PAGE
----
Tina lives in Brooklyn, and after she has become a mom, I find it increasingly difficult to make her venture outside her natural habitat. If I want to see her, I’ll have to go to Brooklyn. Not that I mind, because Brooklyn has so many nice neighborhoods, and the dining scene is fabulous.
We both love good food, so when we meet, it’s usually over dinner. Last Thursday I therefore suggested that we went to Faun, which is an American Italian restaurant located in Prospect Heights. Another friend had spoken very warmly about the place, and it wasn’t too far from where Tina lives, so when I said Faun, she said yes.
We had hoped for a table outside in what might be Brooklyn’s coziest patio, but we had made our reservation rather late and those most-wanted tables were already fully booked. Instead we got a table next to the window, which wasn’t too bad either.
We first had octopus with Jerusalem artichoke, lovage and radicchio. Tina would had wanted the octopus slightly more cooked, while I found it just perfect. However, we both agreed that this was the prettiest dish that evening, so excuse me for going a little camera crazy on my Insta Story.
The raw scallop with ‘nduja, cucumber, panisse and yogurt arrived a few minutes later. The individual elements might be a little bland on their own, but put together in one mouthful, the different textures and subtle flavors worked exceptionally well.
The Ricotta & Swiss Chard Ravioli with tarragon was nice and well-executed, but compared to the other things we had, I think it lacked a little X Factor. Though please note that I’m not a big fan of tarragon, so I’m probably not the best person to tell.
When glancing through the menu, Tina seemed interested in the roasted quails, but I deliberately chose to ignore it, because I’ve never been a big quail fan. They’re usually so tiny and not really worth the effort. Besides, I always end up feeling like I’m eating a canary with all the strange associations that come along with that, so instead I steered her in the Pork Neck with Apricot direction.
In Denmark we have a dish called æbleflæsk, which is slices of pork fried with apples, usually eaten around Christmas time. The tartness of the apples in combination with the pork is unbeatable, and I can eat it all year round, so I suspected that the roasted apricots would be great with pork too. It turned out to be even better.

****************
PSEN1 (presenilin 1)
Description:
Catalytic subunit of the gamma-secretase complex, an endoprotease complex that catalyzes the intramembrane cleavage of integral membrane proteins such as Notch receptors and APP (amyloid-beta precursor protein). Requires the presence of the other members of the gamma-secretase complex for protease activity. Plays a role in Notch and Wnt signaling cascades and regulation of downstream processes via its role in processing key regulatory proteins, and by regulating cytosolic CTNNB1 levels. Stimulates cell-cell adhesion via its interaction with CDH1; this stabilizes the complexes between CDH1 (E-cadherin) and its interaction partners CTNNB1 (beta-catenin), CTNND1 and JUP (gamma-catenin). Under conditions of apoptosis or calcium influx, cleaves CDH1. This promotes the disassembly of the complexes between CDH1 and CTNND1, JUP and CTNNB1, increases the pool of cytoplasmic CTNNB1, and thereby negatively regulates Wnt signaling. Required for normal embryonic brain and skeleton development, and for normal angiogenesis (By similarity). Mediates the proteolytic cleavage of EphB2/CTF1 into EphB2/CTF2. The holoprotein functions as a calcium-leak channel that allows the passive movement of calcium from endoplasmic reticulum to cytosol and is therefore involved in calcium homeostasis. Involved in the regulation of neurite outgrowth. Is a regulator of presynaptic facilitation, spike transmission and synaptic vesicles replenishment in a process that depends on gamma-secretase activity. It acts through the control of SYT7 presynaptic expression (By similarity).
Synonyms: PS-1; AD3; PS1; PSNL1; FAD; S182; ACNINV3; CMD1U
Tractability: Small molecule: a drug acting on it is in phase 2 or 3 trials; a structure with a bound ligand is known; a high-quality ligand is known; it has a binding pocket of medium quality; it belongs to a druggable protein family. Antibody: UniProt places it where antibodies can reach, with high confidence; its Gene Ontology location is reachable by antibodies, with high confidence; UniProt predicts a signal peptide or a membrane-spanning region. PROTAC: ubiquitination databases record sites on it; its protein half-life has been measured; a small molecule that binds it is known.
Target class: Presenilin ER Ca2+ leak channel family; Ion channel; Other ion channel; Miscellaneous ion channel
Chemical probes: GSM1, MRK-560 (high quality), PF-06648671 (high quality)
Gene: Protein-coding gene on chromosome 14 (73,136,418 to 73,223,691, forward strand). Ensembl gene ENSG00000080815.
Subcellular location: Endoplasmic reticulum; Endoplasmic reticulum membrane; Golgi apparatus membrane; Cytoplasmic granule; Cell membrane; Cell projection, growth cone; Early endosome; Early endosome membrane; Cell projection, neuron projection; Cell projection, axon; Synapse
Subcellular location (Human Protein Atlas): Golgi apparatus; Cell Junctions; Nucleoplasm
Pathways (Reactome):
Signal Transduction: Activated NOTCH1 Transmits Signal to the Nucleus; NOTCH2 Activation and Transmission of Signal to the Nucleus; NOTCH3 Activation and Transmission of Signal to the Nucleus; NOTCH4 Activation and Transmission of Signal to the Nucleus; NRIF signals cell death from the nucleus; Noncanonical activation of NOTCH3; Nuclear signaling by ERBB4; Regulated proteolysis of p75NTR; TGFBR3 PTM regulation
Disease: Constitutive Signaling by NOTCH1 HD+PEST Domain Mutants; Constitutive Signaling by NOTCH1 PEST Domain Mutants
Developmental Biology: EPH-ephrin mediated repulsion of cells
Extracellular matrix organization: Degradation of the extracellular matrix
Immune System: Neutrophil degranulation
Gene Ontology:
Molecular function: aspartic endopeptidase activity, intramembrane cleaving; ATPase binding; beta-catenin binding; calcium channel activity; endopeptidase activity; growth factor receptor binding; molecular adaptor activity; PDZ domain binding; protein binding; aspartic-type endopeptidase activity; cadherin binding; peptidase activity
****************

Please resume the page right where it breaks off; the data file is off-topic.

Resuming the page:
Prior to our visit, I had been eyeing up the dish on Instagram. They had changed the plate styling a bit, and the Instagram version looked better, but everything else about this dish was divine, and I loved the brilliant simplicity.
After the Faun-tastic (sorry, couldn’t help it) pork neck, even I had become a little curious about those quails, so we ended up ordering a plate to share. Served on a bed of farro, spring onion, celery and pancetta, this was quite amazing too, and yet another proof that pancetta makes everything better. We completely cleaned the plate, leaving not as much as a single grain of farro behind.
For dessert, we shared the Grapefruit Curd with Graham Cracker Streusel and Meringue. For some reason (I blame the dim lighting), I didn’t realize that the dessert was served in the grapefruit shell. Instead, I thought the shell was some kind of pastry, so I frenetically attacked it with my spoon until Tina intervened and demanded that I left the poor grapefruit alone.
Oh, I almost forgot the drinks! We were both curious about the Swiss(!) cider, but ended up having each our carefully crafted cocktail instead. If you like cherries as much as I do, I think you’ll love the Porto Cobbler. We also had a glass of Greek red wine that went exceptionally well with the pork neck.
Our dinner at Faun was such a nice experience. The staff was amazing and the food was right down my alley. I liked the playful twist to many of the dishes, and the unconventional combinations of ingredients. You would read through the menu and wonder Will this really work? and then you’ll try it and realize that those odd ingredients haven’t just been added for the sake of it, but because they taste great and elevates the dish to something that goes far beyond standard fusion fare. It’s intelligent, adventurous and ambitious, and I can’t wait to go back.